Hundreds rally in Kill Devil Hills to oppose offshore drilling

By on March 16, 2015

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The prevailing sentiment was clear. (Russ Lay)

“No beaches, no pizza!”

That is how Briggs McEwan, owner of Lisa’s Pizzeria, summed up his view regarding the risks of offshore drilling at the Comfort Inn in Kill Devil Hills on Monday night.

And McEwan was far from alone in expressing his opposition to ocean exploration for oil and gas off the coast of North Carolina.

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According to sign-up sheets at a public meeting held by federal officials in the neighboring Ramada Inn, more than 600 people showed up.

The Comfort Inn gathering was organized to rally opposition.

Open supporters of offshore drilling were hard to find, and two visits to a first-floor meeting room at the Ramada hosted by the pro-drilling American Energy Works at the Ramada turned up no more than two or three people milling about.

The federal Bureau of Ocean Energy Management (BOEM), charged with overseeing over 1.7 billion acres of offshore submerged lands, was hosting one of two dozen public meetings andcomment sessions along the East Coast to explain the process set in motion by President Obama’s decision in January to offer five-year leases to explore the mid-Atlantic continental shelf for possible oil and gas reserves.

The public meeting allowed visitors to visit six stations that explained the “scoping process,” the first of many steps the federal government must go through before any exploration or extraction can take place.

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An open house held by the federal BOEM at the Ramada explained the process and solicited comments. (Ed Beckley)

BOEM is a neutral party in the debate over offshore exploration and drilling.

Its role was to provide the public with an opportunity to understand what the Obama Administration was proposing and the various stages in the process. The aim also was to provide citizens a chance to express their opinions.

Comments submitted at the meetings and through other means will be taken into consideration as the federal government moves through Environmental Impact Statements and exploration of alternative uses of offshore lands along the continental shelf.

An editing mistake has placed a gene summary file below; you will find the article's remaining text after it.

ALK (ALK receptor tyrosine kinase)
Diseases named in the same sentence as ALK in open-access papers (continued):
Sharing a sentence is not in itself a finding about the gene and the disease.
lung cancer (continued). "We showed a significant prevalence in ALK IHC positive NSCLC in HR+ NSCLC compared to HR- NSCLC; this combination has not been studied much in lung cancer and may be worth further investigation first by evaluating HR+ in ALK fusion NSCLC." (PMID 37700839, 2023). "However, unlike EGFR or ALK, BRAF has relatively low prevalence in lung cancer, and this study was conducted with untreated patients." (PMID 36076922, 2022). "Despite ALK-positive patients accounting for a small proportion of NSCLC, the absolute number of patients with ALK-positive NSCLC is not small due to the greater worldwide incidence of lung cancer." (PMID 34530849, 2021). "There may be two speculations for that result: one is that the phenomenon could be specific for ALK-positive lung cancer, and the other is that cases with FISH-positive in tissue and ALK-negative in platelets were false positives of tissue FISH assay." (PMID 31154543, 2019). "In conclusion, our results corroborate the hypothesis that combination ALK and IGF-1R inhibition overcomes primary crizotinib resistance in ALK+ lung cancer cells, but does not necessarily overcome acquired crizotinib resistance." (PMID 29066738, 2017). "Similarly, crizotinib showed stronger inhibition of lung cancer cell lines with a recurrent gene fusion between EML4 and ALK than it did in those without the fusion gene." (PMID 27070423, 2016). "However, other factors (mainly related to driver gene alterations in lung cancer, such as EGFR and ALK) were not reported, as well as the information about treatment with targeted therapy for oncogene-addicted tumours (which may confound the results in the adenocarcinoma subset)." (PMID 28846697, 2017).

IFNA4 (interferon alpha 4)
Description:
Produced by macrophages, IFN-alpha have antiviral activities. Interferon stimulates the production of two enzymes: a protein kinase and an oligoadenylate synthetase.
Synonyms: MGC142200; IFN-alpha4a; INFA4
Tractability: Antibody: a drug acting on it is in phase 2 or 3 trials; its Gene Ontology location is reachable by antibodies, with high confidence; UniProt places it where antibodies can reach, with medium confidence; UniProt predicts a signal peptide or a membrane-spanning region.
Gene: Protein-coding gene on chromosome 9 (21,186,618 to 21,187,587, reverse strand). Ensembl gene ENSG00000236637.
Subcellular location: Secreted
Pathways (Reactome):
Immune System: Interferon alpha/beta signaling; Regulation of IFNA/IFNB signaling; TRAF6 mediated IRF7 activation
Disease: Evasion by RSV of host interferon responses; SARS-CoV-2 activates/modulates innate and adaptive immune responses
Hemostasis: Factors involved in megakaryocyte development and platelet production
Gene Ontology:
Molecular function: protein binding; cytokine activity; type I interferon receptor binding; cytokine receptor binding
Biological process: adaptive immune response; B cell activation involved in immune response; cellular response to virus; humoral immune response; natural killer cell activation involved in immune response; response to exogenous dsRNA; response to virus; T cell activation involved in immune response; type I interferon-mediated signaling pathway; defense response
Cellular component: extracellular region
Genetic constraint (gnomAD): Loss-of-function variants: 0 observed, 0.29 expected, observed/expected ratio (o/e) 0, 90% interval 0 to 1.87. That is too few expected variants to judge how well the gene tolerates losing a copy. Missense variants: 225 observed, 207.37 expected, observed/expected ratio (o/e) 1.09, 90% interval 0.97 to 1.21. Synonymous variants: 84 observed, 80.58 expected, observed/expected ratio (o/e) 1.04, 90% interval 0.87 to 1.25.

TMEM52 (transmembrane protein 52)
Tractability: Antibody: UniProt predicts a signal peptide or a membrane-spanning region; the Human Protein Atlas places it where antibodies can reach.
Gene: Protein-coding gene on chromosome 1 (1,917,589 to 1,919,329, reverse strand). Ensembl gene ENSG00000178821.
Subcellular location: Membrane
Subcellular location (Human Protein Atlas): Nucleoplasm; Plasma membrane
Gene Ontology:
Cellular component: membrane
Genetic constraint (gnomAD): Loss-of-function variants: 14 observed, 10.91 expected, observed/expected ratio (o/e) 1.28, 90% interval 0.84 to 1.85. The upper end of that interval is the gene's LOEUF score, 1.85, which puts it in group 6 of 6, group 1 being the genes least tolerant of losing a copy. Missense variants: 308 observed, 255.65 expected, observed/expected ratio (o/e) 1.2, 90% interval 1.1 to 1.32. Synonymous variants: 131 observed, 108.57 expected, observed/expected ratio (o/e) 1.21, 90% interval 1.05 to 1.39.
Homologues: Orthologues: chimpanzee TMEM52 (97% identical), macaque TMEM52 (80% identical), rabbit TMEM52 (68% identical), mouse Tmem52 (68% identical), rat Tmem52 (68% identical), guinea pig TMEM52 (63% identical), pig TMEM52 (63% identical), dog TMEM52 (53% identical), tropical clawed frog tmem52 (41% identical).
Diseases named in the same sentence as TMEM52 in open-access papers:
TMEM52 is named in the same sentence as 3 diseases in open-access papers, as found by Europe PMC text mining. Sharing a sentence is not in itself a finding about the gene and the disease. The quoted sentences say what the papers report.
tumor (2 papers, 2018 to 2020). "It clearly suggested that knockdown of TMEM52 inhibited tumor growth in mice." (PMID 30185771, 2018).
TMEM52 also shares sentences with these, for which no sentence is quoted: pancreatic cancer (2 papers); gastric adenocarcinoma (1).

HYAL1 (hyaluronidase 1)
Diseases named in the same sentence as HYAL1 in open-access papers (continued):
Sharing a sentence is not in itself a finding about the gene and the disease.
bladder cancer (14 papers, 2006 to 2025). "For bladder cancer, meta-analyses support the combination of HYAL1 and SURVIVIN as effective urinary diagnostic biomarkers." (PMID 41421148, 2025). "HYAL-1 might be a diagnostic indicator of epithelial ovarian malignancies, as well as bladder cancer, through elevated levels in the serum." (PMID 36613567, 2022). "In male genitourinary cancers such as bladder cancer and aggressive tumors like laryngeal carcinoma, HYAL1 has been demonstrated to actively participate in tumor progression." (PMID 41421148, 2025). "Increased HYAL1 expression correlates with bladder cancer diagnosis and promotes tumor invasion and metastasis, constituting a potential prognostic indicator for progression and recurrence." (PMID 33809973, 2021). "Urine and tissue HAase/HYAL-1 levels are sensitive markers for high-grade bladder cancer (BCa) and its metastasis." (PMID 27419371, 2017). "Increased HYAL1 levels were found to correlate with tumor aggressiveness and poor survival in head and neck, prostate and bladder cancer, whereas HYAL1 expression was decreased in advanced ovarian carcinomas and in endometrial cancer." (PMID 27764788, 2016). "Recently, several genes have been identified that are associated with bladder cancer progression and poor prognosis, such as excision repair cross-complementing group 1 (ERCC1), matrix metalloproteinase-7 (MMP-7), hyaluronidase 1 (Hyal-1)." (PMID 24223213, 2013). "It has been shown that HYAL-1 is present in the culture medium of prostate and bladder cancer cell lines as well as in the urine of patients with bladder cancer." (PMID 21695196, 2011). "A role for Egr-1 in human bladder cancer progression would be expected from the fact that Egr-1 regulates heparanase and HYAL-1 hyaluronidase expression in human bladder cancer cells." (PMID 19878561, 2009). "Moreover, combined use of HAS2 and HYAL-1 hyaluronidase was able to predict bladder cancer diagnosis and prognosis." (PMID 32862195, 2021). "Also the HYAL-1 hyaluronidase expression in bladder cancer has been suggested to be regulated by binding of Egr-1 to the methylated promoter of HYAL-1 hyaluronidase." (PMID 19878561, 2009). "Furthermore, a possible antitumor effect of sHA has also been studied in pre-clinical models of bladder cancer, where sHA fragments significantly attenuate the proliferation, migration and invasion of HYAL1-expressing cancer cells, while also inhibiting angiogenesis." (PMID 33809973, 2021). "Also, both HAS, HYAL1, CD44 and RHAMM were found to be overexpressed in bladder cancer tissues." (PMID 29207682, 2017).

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Judging by the signs and shirts, more than two thirds of the crowd at the Ramada opposed offshore exploration and drilling.

Meanwhile, back at the Comfort Inn, close to 300 people packed a small meeting room, with another hundred standing outside to hear a parade of elected officials, business owners and citizens stride to a microphone and urge the public to reject offshore drilling.

The gathering was organized by Ivy Ingram, vice-chair of the Outer Banks Chapter of the Surfrider Foundation and a spokesperson for NotTheAnswer NC.org.

Besides McEwan, Lee Nettles, director of the Outer Banks Visitor’s Bureau, Bob Edwards, mayor of Nags Head, Sheila Davies, mayor of Kill Devil Hills, and Monica Thibodeau, business owner and mayor pro tempore of Duck joined the chorus of opponents.

Two Manteo High School juniors also made remarks opposed to drilling and the crowd responded with generous applause and cheers as the young adults made their points.

If one came to the meeting looking for the typical divide and fireworks between business interests and environmental groups, one would have left disappointed.

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Lee Nettles, who heads the Outer Banks Visitors Bureau, was among the speakers at the Comfort Inn. (Russ Lay)

Environmentalists and business interests came together on one common theme — the risk-reward ratio of drilling versus other energy uses offshore, particularly wind power.

While current estimates of off-shore oil and gas reserves vary widely, opponents expressed the beliefs that reserves lying beneath North Carolina’s offshore continental shelf are too small to make a dent in energy prices, North Carolina jobs or independence from foreign oil producers.

Given those beliefs, every speaker and a vast majority of those attending thought the potential damage to beaches, tourism, and fishing industries far outweighed any benefit. They essentially cast supporters as Las Vegas gamblers going for broke and depending on a perfect alignment of the stars to prevent what the majority felt was not “if but when” an oil spill would occur.

While the process has a long way to go and facts in support of drilling are scarce at the moment, on Monday night, it appeared opposition to offshore drilling was the overwhelming sentiment of local business, political and environmental representatives.

Look for video coverage on The Outer Banks Voice later this week.

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